Within 20 days of taking over the country’s reigns from an elected government, Gen Ayub removed President Iskandar MIrza from the post of the President. By some travesty of fate it was Mr Mirza, who had dismissed the legitimate government of Mr Noon to make way for Gen Ayub. The parliamentary institution was in ruins and had languished for almost a decade before being scrapped by the Generals. Gen Ayub tasted power in 1953 when the army was called upon to take civil administration on Punjab as result of the outbreak of the Anti-Ahmadiya riots. The job was handled well and Pak Army won wide-spread admiration. Even as C-in C, Gen Ayub was one of the most important decision makers in Pakistan. He was instrumental in Pakistan joining SEATO and accept US Military aid. Gen Ayub was absolutely clear on the role of Army in shaping the destiny of Pakistan. He said “Let me assure everyone that whereas Martial Law will not be retained a minute longer than it is necessary, it will not be lifted a minute earlier than the purpose for which it has been imposed, is fulfilled”. In sum, Ayub envisaged a constitution which would blend democracy with discipline, the two pre-requisites to running a free society with stable government and sound administration. It is to the credit of Gen Ayub that “The Basic Democracies order, 1959” was issued. The 1962 Constitution known as Ayub Constitution revolved around the personality of the President. It did not curtail any powers enjoyed by the President, rather legitimized them. The first direct Military Rule lasted for eleven long years a period of unprecedented political stability since the inception of new state. Pakistan intelligentsia held Gen Ayub accountable and responsible for debacle during 1965 Indo-Pak war. His attempts to further the interests of his young son Gauhar Ayub Khan was also challenged, albeit discreetly. Grip over Army too was failing as well as his health. Finally Gen Ayub had to step down from the Presidency on 25 March 1969. Alas, he was forced to hand over power to another General, General Yahya Khan.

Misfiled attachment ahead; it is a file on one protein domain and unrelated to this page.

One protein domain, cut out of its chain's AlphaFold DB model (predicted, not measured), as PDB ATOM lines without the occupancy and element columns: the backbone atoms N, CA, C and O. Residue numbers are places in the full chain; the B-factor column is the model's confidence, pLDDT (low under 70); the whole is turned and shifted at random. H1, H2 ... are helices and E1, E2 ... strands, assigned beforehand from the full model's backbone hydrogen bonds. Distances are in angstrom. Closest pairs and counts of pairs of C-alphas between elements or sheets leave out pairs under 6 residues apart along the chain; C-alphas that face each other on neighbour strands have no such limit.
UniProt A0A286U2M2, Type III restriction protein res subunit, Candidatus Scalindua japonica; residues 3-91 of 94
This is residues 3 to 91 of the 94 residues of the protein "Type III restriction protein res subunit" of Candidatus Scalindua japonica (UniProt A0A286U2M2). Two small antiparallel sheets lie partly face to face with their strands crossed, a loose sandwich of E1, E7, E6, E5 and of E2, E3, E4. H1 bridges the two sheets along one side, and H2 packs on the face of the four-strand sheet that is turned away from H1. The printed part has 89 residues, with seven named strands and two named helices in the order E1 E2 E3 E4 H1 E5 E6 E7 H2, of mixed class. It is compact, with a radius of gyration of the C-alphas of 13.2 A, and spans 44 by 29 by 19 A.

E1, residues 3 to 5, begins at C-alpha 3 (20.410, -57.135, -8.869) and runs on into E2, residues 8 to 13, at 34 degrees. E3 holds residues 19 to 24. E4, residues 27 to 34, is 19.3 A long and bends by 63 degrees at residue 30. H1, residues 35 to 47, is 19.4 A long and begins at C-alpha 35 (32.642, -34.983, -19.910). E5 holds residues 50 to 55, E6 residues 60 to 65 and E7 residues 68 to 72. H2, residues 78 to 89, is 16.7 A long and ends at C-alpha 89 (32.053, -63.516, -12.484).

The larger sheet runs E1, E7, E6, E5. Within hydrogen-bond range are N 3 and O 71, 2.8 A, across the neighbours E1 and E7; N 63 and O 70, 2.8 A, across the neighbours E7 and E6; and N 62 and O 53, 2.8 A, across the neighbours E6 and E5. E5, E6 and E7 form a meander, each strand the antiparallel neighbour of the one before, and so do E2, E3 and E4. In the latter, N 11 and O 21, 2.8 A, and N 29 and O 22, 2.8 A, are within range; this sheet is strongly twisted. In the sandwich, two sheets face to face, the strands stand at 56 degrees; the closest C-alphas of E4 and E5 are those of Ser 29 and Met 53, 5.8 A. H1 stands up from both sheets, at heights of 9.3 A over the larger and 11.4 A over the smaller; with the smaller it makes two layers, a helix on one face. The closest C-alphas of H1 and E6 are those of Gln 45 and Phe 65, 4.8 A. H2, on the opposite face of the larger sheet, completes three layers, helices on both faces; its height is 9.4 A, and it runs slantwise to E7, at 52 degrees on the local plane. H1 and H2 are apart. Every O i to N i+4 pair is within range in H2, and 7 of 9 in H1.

General Yahya Khan.